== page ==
And Iran is a strange case. What it is, is a not too successful attempt to create a modern Islamic Republic. It’s not really a primitive theocracy, but a dysfunctional attempt to create something new.
On the issue of Israel’s “disappearance” n 50 years time, I have to disagree. Not only because of its own internal strengths as a political community that is a technology innovating hub with world-wide client networks and a fierce resolve to defend its existence, but because the Sunni Arab world (which has never had much regard for the Palestinians except as a political tool) see it as a usual hedge against Shiia Persian influence and expansionism. That alone means that a loss of unequivocal US support will not bring the Israelis to their knees. Then factor in the ties Israel has to a wide range of other powers, big and small, and you have the makings of (even if behind the scenes) diplomatic and economic cover.
What I do see as a problematic scenario for Israel is its continued territorial expansion in violation of its promises and diplomatic agreements etc. To continue to do so guarantees that it will be involved in a perpetual low intensity conflict with episodic high intensity flareups, any one of which could crack the resolve of the Israeli population to continue supporting such neo-imperialist policies (the ill-fated incursion into Lebanon a few years ago is indicative in that regard). Defense against existential threats is one thing; expanding the scope of threats via expansionist policies is quite another.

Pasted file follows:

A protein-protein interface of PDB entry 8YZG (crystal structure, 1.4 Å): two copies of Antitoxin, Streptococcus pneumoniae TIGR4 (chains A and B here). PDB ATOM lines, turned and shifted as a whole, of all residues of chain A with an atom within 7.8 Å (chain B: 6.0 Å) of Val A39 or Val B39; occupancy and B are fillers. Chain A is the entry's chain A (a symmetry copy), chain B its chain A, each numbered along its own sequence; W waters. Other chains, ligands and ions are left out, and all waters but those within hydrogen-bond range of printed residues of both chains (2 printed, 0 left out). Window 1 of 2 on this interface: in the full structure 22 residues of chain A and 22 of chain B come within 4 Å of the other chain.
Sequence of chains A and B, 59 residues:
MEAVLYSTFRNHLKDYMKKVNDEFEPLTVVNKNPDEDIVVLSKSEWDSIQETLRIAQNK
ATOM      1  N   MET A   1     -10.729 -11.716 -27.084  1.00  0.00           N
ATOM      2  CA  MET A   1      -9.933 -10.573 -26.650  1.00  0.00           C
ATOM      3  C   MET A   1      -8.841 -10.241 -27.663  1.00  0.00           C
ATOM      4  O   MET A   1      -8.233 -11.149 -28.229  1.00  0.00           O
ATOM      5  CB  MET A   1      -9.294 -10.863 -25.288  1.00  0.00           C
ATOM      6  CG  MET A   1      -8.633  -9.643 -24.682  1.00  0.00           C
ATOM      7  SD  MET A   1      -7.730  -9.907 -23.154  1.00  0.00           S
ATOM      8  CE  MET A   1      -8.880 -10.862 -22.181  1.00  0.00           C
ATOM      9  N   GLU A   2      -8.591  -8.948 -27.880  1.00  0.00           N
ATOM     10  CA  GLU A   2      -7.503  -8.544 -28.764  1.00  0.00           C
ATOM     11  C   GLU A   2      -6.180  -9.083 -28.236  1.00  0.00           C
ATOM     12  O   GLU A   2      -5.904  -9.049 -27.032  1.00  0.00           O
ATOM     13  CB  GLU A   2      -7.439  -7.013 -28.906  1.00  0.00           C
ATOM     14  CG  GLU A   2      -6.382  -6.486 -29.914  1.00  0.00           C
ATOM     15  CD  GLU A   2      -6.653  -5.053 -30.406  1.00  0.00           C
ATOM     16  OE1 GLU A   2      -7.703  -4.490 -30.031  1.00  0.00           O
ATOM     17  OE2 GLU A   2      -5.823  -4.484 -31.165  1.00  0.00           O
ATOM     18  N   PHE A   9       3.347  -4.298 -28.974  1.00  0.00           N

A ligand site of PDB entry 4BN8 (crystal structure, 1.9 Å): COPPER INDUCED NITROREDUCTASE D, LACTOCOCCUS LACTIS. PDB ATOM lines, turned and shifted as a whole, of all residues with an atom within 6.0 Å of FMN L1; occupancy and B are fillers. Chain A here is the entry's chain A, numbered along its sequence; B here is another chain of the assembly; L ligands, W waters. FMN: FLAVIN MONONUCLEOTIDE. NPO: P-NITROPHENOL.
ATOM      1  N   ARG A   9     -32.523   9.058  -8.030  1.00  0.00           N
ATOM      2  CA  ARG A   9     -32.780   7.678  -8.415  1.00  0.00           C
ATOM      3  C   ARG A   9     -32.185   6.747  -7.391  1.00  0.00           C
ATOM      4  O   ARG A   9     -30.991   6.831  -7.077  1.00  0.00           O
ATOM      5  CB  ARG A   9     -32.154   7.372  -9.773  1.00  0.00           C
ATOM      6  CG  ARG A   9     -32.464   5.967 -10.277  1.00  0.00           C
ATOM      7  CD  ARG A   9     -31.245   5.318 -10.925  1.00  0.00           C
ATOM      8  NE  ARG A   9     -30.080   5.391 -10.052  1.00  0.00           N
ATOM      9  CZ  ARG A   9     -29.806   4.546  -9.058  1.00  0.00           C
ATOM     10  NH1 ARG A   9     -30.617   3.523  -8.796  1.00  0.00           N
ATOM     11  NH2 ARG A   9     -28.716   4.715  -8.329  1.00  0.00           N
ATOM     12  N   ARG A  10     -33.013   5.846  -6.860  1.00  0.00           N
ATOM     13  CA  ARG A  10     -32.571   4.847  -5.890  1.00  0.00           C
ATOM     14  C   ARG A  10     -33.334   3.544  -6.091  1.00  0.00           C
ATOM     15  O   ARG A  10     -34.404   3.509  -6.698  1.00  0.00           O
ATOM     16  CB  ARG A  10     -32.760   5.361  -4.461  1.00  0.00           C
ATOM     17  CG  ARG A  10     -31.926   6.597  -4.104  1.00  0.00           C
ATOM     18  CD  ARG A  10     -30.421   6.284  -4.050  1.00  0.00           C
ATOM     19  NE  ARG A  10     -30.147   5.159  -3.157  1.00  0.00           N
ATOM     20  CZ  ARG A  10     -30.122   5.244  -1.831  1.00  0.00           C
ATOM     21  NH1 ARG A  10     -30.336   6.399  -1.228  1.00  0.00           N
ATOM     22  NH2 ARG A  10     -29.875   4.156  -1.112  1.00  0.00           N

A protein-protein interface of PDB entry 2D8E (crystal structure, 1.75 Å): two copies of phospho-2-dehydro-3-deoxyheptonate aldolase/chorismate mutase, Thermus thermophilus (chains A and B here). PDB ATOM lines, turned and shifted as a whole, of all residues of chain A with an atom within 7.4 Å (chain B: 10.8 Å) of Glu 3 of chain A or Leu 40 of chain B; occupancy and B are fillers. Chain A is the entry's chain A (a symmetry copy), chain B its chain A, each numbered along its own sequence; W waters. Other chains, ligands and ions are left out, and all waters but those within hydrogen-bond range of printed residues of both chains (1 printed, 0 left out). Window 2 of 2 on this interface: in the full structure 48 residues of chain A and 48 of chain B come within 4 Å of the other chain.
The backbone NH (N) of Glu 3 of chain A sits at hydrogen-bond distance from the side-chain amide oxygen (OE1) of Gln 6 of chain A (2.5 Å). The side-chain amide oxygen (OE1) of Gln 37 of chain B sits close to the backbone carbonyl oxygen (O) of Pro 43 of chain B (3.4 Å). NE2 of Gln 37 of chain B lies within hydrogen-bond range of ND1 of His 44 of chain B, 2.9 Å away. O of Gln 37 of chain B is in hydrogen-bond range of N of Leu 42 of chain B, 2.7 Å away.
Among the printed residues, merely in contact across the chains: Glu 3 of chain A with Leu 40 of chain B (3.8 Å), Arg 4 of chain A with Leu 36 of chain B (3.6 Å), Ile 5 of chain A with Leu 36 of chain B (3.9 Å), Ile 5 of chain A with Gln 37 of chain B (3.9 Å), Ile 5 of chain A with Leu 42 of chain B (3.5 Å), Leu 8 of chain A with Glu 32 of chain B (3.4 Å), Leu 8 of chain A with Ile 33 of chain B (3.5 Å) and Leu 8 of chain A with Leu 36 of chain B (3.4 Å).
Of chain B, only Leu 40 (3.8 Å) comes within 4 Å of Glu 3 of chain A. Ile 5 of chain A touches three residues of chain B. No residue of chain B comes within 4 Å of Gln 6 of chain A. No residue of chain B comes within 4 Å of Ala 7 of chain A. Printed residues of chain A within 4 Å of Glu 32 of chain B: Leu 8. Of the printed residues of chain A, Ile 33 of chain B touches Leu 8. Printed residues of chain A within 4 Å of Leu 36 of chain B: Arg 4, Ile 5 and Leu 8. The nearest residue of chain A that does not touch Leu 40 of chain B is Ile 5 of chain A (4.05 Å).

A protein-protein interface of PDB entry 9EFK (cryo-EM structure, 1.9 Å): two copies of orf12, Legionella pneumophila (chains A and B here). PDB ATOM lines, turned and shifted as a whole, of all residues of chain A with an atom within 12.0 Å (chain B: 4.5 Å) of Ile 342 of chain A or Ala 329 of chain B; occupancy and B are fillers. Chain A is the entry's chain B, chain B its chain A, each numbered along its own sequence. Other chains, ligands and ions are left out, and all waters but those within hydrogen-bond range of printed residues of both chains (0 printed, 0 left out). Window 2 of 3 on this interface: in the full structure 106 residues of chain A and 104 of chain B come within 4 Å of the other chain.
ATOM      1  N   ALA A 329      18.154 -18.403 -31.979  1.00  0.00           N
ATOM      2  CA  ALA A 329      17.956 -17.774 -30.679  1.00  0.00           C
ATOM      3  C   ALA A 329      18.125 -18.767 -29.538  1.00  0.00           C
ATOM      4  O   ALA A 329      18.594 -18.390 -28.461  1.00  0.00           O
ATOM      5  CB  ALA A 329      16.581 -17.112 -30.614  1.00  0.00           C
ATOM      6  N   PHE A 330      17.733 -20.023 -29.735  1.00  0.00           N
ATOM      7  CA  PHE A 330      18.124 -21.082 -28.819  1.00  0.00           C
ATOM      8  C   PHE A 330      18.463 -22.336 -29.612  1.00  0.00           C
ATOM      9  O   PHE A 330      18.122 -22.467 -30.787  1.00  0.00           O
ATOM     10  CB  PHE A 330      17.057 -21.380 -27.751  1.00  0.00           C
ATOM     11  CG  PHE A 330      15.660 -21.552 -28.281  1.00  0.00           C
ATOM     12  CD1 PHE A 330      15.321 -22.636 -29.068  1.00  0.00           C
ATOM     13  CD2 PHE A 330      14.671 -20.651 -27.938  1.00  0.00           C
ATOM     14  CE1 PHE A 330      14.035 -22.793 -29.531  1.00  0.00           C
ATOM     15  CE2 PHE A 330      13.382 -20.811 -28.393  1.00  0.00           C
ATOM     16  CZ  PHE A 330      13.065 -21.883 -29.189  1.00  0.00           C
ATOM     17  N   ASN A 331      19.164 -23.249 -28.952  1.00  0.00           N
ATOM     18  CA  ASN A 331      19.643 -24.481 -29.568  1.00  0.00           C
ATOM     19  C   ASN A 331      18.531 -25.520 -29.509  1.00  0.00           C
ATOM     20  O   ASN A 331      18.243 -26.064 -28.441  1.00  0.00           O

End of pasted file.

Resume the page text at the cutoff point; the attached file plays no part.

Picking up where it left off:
One wonders what diplomatic action would end a nation states existence – given the collective security of recognised nation states is a function of the UN.
Pablo, two points in response to your comments on democracy for which I thank you! Firstly it is irrelevant in this discussion to compare Israel with its neighbours. Israel wants to be seen as similar to European democracies or the US. so it is necessary to judge it by it’s own standard. Unlike you I am not a political scientist and certainly haven’t a long teaching experience of it, but I believe in the authority of truth not the truth of authority and with respect I would invite you to assess Shlomo Sands book where he argues that Israel is not a democracy. He does not do so lightly and he has been pilloried by many Israelis for his analysis. He considers the various forms of democracy that you mention and explains why none of them, including “ethnic democracy” does not apply to Israel. As a lay person his arguments ring true to me. If you will consider them and if you find them faulty I would appreciate your critique as I am sure he would.